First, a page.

I grew up playing the fabulous game of MASH and all the variations that were made up through the years to see what my future life would look like…I would have a black sports car. I would marry Leonardo DiCaprio. I would live in Europe. I would be a doctor. And I’d have four children.
Fast forward 20 years and while most of my MASH predictions did not come true, I did have children. Not four, but two. First a girl, then a boy. We were blessed to have two healthy children and so very excited to have one of each gender. At that point, we were assumed to be finished having children. Friends and family alike couldn’t imagine what more we could want. Because the only reason people have more children is to try for the gender they didn’t have, right?
Wrong. So very wrong. I came from a very small family and for generations and generations behind me, everyone did. We never had the great-great-grandma that came from the family of 13 children with so many aunts and uncles that we had never even met them all. While growing up, I always dreamed of having big crazy holiday get-togethers like big families did and knew from a very young age I wanted to have several children. And while we don’t know what the future holds and four may or may not be what is right for us in the end, for now…
We chose 3. Don’t judge me.
Parenting and all things about parenthood are such big topics that many are quick to judge, offer their wanted and unwanted advice about, and critique your every move. I had no idea how opinionated, and openly opinionated, people would be about having a third child. The comments were completely unexpected. “What were you thinking?” “How are you going to manage? There are only two of you and now three of them.” “Are you guys crazy?” Who knew that the number of children we had was up for discussion between anyone but my husband and me? No, this was not an “accident.” This was planned. And we couldn’t be more excited.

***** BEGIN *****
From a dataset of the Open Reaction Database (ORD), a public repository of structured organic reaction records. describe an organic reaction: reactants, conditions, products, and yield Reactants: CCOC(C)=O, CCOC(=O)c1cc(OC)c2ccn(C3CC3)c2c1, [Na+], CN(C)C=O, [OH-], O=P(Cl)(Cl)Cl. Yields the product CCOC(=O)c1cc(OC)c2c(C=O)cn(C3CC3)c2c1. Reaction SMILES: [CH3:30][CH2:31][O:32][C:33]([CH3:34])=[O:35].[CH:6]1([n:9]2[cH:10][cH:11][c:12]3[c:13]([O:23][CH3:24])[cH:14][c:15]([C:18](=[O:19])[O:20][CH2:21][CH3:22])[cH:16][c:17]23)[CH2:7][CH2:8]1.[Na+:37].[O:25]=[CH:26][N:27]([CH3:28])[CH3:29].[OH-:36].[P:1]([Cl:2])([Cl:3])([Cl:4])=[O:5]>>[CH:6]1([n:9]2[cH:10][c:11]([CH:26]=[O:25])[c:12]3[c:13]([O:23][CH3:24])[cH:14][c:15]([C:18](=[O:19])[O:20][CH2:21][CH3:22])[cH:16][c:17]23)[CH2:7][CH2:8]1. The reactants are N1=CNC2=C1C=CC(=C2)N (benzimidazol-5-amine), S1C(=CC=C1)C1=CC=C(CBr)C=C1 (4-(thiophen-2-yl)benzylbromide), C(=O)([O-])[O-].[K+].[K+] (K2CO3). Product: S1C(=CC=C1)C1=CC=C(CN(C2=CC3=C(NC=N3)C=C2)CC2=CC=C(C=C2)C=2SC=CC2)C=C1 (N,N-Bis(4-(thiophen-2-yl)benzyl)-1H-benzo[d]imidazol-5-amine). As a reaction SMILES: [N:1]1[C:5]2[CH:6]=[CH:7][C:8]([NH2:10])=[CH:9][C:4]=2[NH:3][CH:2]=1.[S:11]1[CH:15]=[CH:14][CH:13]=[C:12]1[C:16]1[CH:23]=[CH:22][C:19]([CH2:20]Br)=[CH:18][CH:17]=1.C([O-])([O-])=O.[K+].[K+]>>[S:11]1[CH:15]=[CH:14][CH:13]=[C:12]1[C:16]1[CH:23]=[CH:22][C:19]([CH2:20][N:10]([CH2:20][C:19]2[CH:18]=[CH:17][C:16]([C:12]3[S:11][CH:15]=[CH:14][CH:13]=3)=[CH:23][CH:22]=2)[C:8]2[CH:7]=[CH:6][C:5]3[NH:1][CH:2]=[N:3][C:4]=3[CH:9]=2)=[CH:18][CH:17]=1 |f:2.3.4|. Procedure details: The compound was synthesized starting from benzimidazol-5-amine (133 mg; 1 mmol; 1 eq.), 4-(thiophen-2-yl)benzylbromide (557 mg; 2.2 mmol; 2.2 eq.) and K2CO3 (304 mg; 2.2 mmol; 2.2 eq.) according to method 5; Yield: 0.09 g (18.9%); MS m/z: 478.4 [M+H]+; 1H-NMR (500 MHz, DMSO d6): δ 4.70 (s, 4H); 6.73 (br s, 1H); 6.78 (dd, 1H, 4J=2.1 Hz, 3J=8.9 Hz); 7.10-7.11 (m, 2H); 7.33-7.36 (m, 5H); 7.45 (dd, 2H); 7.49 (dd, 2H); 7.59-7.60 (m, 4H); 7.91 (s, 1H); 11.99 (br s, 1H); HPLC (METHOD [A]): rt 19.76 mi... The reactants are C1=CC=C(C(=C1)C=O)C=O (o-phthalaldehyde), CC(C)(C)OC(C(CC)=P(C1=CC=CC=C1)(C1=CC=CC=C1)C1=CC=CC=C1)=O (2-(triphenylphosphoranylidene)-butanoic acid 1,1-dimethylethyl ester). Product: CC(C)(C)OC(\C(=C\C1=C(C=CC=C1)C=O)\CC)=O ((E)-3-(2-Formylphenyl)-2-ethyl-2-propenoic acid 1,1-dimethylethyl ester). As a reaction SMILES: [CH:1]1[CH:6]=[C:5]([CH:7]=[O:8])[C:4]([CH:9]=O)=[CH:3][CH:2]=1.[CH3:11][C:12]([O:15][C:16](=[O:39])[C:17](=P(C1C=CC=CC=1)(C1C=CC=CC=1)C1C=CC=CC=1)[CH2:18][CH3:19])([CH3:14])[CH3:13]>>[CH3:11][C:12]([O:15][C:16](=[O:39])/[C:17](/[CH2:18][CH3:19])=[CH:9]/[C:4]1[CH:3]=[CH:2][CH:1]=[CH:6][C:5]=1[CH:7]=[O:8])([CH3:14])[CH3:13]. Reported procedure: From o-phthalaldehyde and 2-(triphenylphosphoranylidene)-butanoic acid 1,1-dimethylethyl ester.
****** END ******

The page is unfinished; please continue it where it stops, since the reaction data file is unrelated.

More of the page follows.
Sure, life will not be a walk in the park. It will be hard and we know that. There will be even more sleepless nights and less time for showers. There will be another germ pool to add to the circulating illness. We don’t know where everyone will sleep, where everyone will sit in the car, or how to get all three from the car into the store. We will need to learn to play zone defense and how to squish all three into a grocery cart. But these challenges are part of life and this part of life is a beautiful one.